I've always believed that if you trust people to do the right thing, they will do the right thing. We maintained a lot of flexibility around when people could come in, so that those who needed to be at home to care for their kids or parents or relatives could do that. When they did come into the office, there were very strict protocols—employees had to be tested once a week, they had to wear masks, they had to be socially distanced. We were very, very careful.

The rest of us worked from home, using Zoom for our weekly all-hands meetings and to stay in touch with everyone. People talk about Zoom fatigue, but I think Zoom saved us. Zoom allowed us to function. It allowed us to engage with one another in ways that we couldn't with other technologies. The company kept going.

Then, as everybody was getting vaccinated, we decided to open the office on June 15th. We told people, "Hey, the office is open. You don't need to come in if you are effective working remotely and you're not needed in the labs. But if you want to come back to work, let us know and we'll provide accommodation so you have a space to work and we can continue to stay socially distanced."

We didn't miss a beat, not one beat from the hiring to the financing to the running of our clinical trials. There were some challenges with the clinical trials, just because some patients did not want to take the risk of leaving their home to travel to academic centers where the studies are conducted, but we managed through all that.

How would you describe your leadership style and approach to team building?

This business is so complex, that the concept of transparency is really important. If you ask anybody, the major quality of my leadership style—it's open, direct, transparent communication. I don't want anyone surprised about anything. I want you to know what it's going to take. I want you to know what it’s going to cost. If there is a surprise, I'm going to let you know before it becomes a huge surprise. I want to have constant communication with the board. So transparent communication is one.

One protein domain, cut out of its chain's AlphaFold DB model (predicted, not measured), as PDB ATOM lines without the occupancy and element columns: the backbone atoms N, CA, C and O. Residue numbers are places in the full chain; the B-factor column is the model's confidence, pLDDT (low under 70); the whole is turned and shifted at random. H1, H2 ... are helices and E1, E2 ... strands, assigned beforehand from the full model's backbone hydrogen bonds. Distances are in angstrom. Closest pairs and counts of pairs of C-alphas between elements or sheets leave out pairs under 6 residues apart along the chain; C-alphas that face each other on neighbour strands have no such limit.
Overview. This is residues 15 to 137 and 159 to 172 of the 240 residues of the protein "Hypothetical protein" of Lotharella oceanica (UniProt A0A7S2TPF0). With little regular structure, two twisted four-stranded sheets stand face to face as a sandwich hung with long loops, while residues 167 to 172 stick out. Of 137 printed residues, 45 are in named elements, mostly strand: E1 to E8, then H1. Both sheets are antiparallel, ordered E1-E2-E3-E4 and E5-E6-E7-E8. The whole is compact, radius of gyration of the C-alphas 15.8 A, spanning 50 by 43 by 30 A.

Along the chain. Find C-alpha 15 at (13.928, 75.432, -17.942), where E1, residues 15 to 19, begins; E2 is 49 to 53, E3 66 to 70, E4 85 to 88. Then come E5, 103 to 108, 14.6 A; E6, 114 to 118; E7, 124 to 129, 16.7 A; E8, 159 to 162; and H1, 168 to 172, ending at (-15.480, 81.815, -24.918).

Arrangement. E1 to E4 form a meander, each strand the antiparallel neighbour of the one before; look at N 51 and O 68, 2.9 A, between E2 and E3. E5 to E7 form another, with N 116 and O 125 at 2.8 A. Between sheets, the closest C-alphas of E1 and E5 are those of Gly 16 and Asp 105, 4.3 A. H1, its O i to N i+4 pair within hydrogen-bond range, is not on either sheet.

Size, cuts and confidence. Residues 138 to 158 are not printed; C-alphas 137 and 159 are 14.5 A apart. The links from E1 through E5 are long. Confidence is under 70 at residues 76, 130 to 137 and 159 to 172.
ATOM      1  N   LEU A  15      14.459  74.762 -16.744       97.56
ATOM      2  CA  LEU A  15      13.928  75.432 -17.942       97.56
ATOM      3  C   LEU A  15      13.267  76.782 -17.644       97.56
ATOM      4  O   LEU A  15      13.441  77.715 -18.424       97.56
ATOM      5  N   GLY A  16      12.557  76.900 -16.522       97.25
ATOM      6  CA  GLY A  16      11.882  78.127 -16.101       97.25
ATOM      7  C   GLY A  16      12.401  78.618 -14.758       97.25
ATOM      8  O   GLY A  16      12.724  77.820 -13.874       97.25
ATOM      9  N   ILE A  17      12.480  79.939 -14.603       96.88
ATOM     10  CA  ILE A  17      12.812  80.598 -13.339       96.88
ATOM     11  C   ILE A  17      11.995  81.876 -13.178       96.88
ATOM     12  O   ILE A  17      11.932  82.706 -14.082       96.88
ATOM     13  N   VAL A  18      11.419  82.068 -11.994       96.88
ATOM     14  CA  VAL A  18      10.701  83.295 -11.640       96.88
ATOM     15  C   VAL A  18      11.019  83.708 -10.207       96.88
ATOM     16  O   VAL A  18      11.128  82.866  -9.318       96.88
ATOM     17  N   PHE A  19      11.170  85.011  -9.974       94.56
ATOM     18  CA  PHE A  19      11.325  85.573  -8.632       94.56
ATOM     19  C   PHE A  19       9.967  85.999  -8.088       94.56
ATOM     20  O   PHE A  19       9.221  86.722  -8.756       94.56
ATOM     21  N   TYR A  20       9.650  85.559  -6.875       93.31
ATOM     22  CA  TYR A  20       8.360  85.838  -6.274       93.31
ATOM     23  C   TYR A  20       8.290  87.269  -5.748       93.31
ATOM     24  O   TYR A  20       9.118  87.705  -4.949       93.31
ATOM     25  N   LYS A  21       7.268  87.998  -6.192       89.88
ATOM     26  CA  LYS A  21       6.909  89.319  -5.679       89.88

Diversity within the company is also critically important to me. The work that I had done in diversity inclusion at BIO, the Biotech Innovation Organization, led me to firmly believe, scientifically, in the importance of diversity in the workforce. We're in the field of biotechnology and science, and scientists, by nature, are inquisitive and open-minded. It is a nice field to be in if you want to promote this, because you're dealing with very intelligent people who understand the value of bringing diverse backgrounds together to solve a scientific problem. We have a board that is close to 75% diverse—people of color, women, LGBTQIA+. We have a leadership team that reflects the communities we live in. I think that is really important.

Standing up for what is right from a social justice point of view is also very important to me, as an individual and as a CEO. If an Asian hate crime occurs in San Francisco, and I know that 40% of my workforce at Nkarta is Asian-American, I'm going to stand up and get together with a bunch of like-minded CEOs and fight for this and say, 'We're not going to tolerate this in our city of love, in San Francisco.” I spend a lot of time on this, because I'm in a unique position as an openly LGBTQIA+ CEO, to be able to say, "Dammit, this is who I am!” I want to support people who may have felt like I have felt in the past—that being yourself wasn't necessarily the right thing to do for your career. I want to make it so that being yourself is always the right thing to do for your career, and you should be proud of it.

As CEO, what are the most important ways you cultivate or strengthen the company’s culture?

When I was younger, I was climbing the ladder and it was fun. But now I like mentoring young scientists and helping them develop into the people they want to be. I like showing them that they can be leaders, and that they can run companies.

I truly believe in letting people do what they do well and creating opportunities for growth. When I go on the road to talk to Wall Street, I take my leadership team with me. When someone asks a scientific question, they ask the CSO. When someone asks a financial question, they ask the CFO. I believe very strongly in a team approach across all aspects of our business. I don't have the answers to every question, but I want to surround myself with people that do, and then give those people the opportunity to do grow and develop in their careers.

The core of Nkarta is the technology and bringing new treatments to patients. But there are all these other things around it—the culture, the leadership philosophy, the org structure—and if you can get all those things right, you can create this highly motivated, highly dedicated, ownership-oriented workforce that believes that you're there for them and wants to be there for the company. It creates a symbiotic relationship that is an amazing thing to watch.